The Latest on Pennsylvania Gov. Tom Wolf’s $34.1 billion budget proposal (all times local):

1 p.m.

Leaders of Pennsylvania’s Republican-controlled Legislature are reacting relatively warmly to Gov. Tom Wolf’s new budget proposal, while applauding its lack of a tax increase.

Senate President Pro Tempore Joe Scarnati said after the Democratic governor’s Tuesday budget address that he was pleased with Wolf’s tone, message and direction.

House Speaker Mike Turzai called Wolf’s message productive, positive and pragmatic. Senate Majority Leader Jake Corman says there’s parts of Wolf’s plans that Republicans can support, at least generically, including workforce development.

However, Scarnati’s warning that the state isn’t keeping up with its spending growth, even during good economic times.

He’s also calling for a reduction in the state’s corporate net income tax. Wolf wants to reduce it, too, but he wants to restructure how it’s calculated.

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11:30 a.m.

Gov. Tom Wolf’s new budget proposal requests hundreds of millions of dollars more for Pennsylvania’s schools, as well as a sprinkling of money for new voting machines and new programs to improve worker training and the agricultural sector.

The Democrat is also seeking new college benefits for members of the National Guard who re-enlist and tuition aid for community college students who remain in Pennsylvania.

Wolf released the $34.1 billion spending plan Tuesday to a joint session of the Republican-controlled Legislature. It’s his first since winning a second term, and is relatively modest compared to some earlier plans.

Wolf is seeking authorization for another $1.9 billion in new spending, or nearly 6 percent more. The higher spending would go toward public schools, pension obligations and social services.

A pedestrian walks past the dome of the Pennsylvania Capitol on the morning of Democratic Gov. Tom Wolf's scheduled budget address for the 2019-20 fiscal year in Harrisburg, Pa. (AP Photo/Matt Rourke)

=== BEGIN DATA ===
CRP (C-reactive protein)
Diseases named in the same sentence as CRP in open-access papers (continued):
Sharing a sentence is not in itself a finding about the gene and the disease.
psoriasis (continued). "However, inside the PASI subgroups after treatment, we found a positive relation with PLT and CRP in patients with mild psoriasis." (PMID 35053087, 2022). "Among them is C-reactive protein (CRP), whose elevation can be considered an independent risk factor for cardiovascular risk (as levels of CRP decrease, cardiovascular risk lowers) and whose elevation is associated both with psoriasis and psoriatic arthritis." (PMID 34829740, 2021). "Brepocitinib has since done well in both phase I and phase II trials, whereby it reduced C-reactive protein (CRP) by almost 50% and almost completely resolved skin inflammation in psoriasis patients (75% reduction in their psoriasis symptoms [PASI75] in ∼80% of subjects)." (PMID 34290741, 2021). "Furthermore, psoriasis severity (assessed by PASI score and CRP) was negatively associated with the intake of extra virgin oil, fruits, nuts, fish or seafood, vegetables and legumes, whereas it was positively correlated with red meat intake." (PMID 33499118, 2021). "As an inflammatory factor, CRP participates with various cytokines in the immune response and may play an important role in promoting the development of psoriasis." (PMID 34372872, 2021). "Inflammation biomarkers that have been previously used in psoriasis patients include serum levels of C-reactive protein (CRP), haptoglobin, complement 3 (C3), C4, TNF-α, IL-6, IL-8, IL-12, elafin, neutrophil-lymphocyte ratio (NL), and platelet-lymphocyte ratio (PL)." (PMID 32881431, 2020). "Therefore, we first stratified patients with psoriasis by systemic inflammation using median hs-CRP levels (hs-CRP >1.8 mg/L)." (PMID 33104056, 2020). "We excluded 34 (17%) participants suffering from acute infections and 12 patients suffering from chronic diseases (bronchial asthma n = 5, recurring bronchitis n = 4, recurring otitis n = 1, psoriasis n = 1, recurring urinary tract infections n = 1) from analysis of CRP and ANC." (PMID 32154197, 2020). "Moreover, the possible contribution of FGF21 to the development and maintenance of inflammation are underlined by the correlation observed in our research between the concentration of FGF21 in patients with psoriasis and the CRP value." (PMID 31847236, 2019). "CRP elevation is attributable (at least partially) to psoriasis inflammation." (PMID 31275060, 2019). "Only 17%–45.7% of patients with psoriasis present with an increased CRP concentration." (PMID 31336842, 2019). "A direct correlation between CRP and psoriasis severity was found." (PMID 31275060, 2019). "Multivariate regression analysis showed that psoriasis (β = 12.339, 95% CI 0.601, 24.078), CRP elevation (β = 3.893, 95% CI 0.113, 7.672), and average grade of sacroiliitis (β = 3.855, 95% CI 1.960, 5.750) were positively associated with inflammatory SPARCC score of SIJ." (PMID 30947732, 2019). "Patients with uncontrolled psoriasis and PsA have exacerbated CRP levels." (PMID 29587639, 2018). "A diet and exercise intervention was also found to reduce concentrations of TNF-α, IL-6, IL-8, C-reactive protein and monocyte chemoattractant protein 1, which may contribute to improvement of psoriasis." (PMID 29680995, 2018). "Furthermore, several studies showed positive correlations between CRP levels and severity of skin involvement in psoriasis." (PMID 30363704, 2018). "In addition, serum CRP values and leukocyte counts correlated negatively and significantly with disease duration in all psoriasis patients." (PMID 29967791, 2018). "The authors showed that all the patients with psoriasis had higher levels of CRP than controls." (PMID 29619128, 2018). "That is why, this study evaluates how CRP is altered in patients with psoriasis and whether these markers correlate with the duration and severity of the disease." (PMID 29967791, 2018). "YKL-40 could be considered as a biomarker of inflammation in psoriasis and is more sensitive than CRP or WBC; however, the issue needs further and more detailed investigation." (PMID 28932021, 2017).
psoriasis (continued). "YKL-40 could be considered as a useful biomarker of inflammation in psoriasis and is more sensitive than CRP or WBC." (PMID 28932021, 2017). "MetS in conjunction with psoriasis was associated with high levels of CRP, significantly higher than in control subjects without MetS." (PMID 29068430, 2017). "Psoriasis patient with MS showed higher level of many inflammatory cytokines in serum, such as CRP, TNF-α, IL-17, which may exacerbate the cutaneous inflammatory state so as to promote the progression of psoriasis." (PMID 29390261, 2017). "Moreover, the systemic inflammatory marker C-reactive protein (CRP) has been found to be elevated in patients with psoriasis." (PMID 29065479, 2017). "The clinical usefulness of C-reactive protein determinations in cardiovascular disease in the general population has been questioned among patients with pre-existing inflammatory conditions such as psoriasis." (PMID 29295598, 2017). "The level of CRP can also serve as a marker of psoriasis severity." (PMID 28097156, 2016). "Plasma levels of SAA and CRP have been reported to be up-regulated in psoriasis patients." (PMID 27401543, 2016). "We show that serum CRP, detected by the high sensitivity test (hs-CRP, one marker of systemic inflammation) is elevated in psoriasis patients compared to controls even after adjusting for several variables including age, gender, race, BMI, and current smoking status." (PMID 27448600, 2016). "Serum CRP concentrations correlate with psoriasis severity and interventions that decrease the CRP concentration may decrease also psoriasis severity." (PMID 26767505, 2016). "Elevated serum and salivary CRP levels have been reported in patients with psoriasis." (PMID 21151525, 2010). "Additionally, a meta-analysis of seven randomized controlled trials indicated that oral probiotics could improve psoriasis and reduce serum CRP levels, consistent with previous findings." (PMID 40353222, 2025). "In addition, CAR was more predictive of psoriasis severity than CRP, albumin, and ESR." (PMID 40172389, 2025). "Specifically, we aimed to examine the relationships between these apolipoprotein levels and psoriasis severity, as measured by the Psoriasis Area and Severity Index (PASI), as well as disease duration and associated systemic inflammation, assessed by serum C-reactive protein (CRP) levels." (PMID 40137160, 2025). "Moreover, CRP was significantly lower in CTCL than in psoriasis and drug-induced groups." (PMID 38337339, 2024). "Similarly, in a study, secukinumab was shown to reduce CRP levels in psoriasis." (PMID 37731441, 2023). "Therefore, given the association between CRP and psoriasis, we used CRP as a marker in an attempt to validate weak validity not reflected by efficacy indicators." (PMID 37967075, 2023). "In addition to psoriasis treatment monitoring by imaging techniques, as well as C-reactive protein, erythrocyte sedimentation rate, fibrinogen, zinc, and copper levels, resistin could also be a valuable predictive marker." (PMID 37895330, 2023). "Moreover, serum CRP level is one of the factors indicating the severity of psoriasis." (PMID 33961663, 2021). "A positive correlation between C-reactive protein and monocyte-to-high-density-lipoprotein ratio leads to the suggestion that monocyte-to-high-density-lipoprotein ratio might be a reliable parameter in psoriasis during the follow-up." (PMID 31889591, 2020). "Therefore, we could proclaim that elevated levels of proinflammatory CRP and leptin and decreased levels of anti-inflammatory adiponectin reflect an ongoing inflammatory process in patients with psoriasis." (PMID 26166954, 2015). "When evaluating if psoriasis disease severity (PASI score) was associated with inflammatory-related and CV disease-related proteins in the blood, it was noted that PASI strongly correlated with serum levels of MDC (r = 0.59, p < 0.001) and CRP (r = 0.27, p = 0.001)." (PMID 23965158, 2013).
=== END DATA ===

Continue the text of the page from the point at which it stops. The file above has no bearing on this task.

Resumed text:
A pedestrian walks past the dome of the Pennsylvania Capitol on the morning of Democratic Gov. Tom Wolf’s scheduled budget address for the 2019-20 fiscal year in Harrisburg, Pa. (AP Photo/Matt Rourke)
Lt. Gov. John Fetterman gavels in a joint session of the Pennsylvania House and Senate before Democratic Gov. (AP Photo/Matt Rourke)
Lt. Gov. John Fetterman gavels in a joint session of the Pennsylvania House and Senate before Democratic Gov. (AP Photo/Matt Rourke)
Democratic Gov. Tom Wolf, left, delivers his budget address for the 2019-20 fiscal year to a joint session of the Pennsylvania House and Senate in Harrisburg, Pa. (AP Photo/Matt Rourke)
Democratic Gov. Tom Wolf, left, delivers his budget address for the 2019-20 fiscal year to a joint session of the Pennsylvania House and Senate in Harrisburg, Pa. (AP Photo/Matt Rourke)
Democratic Gov. Tom Wolf delivers his budget address for the 2019-20 fiscal year to a joint session of the Pennsylvania House and Senate in Harrisburg, Pa. (AP Photo/Matt Rourke)
Democratic Gov. Tom Wolf delivers his budget address for the 2019-20 fiscal year to a joint session of the Pennsylvania House and Senate in Harrisburg, Pa. (AP Photo/Matt Rourke)
Democratic Gov. Tom Wolf, center, shakes hands with House Speaker Mike Turzai, R-Allegheny, left, as Lt. (AP Photo/Matt Rourke)
Democratic Gov. Tom Wolf, center, shakes hands with House Speaker Mike Turzai, R-Allegheny, left, as Lt. (AP Photo/Matt Rourke)
Democratic Gov. Tom Wolf delivers his budget address for the 2019-20 fiscal year to a joint session of the Pennsylvania House and Senate in Harrisburg, Pa. (AP Photo/Matt Rourke)
Democratic Gov. Tom Wolf delivers his budget address for the 2019-20 fiscal year to a joint session of the Pennsylvania House and Senate in Harrisburg, Pa. (AP Photo/Matt Rourke)
Democratic Gov. Tom Wolf, right, shakes hands with Lt. Gov. John Fetterman before he delivers his budget address for the 2019-20 fiscal year to a joint session of the Pennsylvania House and Senate in Harrisburg, Pa. (AP Photo/Matt Rourke)
Democratic Gov. Tom Wolf, right, shakes hands with Lt. Gov. John Fetterman before he delivers his budget address for the 2019-20 fiscal year to a joint session of the Pennsylvania House and Senate in Harrisburg, Pa. (AP Photo/Matt Rourke)